On Sunday, Lila (my fiancé) spent half of the day painting so that I could have an awesome album cover for Human Music. I’m really happy with how this turned out! The album has now been submitted for digital distribution. If everything goes well you’ll be able to purchase this on Saturday August 2. I’ll also be getting some physical CDs of this, which is going to take another 4-6 weeks to get all of the artwork assembled and CDs duplicated.
So are there really evil robots and do they really want to take over the world? Of course there are, and they already have! It’s been reported that six media companies control 90% of the media in America. That’s an amazingly small number of gatekeepers for a pretty big and diverse population. With music, these gatekeepers have proven that its more important for them to market image rather than music. The music they give us is often over-produced, over-compressed and lacks depth.
So how do we away control from the evil robot media corporations that control the music world? Talking more about music that’s made for the sake of the music and not for an image would be a good start. It would benefit us all to share more of the music that we’ve found outside of the influence of the big six.
Many of you reading this are long time veterans of the live music scene on Second Life, or perhaps other indie music scenes (like the former mp3.com). If you’re like me, you’ve heard a lot of really awesome music in these places that is considered unknown or obscure that deserves to be heard. The only way it gets heard is if people share this music with their friends and other folks. So get out there and blog about it, post about it on social media, and share links to your favorite indie artists websites, videos and other places that we share music.
So I’m guessing you wouldn’t expect me to make a post like this where I didn’t put my money where my mouth was, right? Right. So here are a couple of songs that I think you should listen to today:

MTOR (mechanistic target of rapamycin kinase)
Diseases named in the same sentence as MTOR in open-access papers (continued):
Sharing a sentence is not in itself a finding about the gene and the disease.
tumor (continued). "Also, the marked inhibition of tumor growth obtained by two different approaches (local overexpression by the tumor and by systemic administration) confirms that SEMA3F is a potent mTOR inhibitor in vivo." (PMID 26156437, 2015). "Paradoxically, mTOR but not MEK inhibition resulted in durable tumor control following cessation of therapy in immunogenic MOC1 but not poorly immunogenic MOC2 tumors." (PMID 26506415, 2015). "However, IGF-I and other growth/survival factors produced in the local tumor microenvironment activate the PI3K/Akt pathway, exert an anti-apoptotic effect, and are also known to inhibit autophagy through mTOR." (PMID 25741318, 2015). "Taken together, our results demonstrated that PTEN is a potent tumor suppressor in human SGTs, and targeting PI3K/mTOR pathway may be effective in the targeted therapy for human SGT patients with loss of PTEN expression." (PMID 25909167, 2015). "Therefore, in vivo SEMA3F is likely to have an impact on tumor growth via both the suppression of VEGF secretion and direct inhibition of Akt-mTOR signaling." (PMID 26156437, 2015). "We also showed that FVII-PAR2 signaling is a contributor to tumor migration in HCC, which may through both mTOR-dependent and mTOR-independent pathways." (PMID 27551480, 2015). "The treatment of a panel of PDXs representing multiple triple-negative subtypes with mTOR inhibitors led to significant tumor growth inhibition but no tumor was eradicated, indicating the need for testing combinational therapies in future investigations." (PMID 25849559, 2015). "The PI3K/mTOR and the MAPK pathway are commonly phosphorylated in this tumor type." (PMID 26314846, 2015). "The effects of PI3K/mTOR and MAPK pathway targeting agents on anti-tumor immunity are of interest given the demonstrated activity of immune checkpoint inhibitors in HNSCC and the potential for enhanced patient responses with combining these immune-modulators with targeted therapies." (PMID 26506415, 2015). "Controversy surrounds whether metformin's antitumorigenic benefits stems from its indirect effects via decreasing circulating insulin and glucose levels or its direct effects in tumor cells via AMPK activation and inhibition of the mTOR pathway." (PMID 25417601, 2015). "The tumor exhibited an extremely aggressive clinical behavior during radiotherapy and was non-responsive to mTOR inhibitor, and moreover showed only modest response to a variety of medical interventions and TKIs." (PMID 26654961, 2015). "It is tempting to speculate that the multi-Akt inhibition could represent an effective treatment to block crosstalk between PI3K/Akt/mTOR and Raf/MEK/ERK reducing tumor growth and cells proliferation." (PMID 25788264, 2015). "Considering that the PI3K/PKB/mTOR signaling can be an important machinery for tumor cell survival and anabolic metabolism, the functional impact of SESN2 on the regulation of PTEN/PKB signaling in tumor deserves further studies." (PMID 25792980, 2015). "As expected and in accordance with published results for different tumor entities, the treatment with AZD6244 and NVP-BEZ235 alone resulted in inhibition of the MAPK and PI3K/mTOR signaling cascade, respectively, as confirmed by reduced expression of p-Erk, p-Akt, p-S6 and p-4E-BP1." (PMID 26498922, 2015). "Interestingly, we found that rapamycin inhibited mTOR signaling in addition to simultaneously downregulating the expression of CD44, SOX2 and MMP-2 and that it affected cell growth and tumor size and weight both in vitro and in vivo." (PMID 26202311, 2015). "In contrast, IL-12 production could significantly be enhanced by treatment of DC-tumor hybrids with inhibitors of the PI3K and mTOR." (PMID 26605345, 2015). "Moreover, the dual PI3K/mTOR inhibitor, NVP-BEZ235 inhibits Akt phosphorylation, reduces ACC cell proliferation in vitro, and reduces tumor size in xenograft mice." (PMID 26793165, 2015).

Frenzy by Lyndon Heart
At Any Rate by Sean Kagalis
So who’s with me?
This album is acoustic versions of what I consider to be the best songs I’ve written to date. I had heard from some people that they liked the emotion from my live performances and that some of the fully produced tracks were missing that. The album is called “human music” because I decided to record it in a way that included the small imperfections that are often produced out through the use of computer software, which is a practice that many people feel is making our music less expressive and more contrived.
To listen, just use the player below. If you like it, please subscribe to my updates here.
I just had to bookmark this page for July 24th next year:
You’re welcome 🙂
It’s been 5 years and I’ve lost count of how many times (probably 800-900) that I’ve spent an hour of my day singing and playing guitar in front of a computer screen to an audience comprised of pixelized avatars. In that time, I’ve seen lots of ups and downs in attendance. I’ve seen some people connect with my music in a profound way, and have also seen those that give it less than a 30 second chance before teleporting off somewhere else. I’ve also seen a lot of other performers show up new to Second Life and get tons of instant recognition, while others (sometimes very professional polished performers with great songs) not get very much attention at all. I’ve also seen lots of debate around performers getting paid by venues, while noting that very few performers can make enough to make the money a primary motivation for playing. While these observations and debates all reflect some potential benefits and/or pitfalls of performing in Second Life, I think there is one other benefit that trumps them all.
I realized a long time ago that playing regularly in Second Life is FORCED PRACTICE. Because I hate backing out on promises I’ve made to someone else, if I’ve got a gig scheduled, I show up and play it no matter how good I’m feeling. After doing this for 5 years, I can honestly say that I feel there is a night and day difference between how I sounded when I first started in SL and how I sound now.
Case in point:
Here’s my song “The Reasons Why” recorded from my first gig in Second Life at The Old Barn in May of 2009::
5 years later, here’s my song “Caff-fiend” performed at the Hotel Chelsea on July 15, 2014:
To my ears, I hear massive improvements in lots of different areas, most notably my confidence, singing, production values, and my ability to interact with the audience. These are the kind of improvements that come with repetitive practice and lots of hours of critical listening. This just comes naturally by playing lots of shows in SL as well as attending shows by other performers. These skills have transferred over to my real life performances as well and I’m thankful for that.
I’d be curious to hear these comparisons from other SL artists if they have them. Give me links, people 🙂